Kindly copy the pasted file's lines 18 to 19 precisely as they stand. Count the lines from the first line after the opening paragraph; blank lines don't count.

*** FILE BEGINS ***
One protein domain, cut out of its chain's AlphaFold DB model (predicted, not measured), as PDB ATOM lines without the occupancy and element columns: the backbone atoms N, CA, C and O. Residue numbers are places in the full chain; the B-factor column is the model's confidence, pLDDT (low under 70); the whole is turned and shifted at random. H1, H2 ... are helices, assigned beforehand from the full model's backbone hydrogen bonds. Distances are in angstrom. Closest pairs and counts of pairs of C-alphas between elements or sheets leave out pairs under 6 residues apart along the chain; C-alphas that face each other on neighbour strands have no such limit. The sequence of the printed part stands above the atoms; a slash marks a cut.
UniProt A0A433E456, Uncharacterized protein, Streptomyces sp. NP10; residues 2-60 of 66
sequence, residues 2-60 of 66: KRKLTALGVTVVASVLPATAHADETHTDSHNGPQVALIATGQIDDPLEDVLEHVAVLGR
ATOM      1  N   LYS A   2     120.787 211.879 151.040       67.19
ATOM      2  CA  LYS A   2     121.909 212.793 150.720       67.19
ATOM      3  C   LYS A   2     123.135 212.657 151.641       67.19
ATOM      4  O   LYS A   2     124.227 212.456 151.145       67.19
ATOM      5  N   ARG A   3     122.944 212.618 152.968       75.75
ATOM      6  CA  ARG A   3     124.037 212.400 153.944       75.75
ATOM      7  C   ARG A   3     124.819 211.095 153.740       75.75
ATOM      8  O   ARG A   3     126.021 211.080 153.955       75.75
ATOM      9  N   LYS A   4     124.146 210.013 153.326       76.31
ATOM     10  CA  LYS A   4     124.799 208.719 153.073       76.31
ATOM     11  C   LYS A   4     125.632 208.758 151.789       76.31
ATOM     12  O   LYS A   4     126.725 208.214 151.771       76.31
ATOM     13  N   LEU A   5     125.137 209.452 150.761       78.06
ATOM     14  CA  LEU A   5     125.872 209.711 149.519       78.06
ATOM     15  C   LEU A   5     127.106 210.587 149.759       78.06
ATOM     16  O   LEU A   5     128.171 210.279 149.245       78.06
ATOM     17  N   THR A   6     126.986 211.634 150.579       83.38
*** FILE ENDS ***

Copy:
ATOM     16  O   LEU A   5     128.171 210.279 149.245       78.06
ATOM     17  N   THR A   6     126.986 211.634 150.579       83.38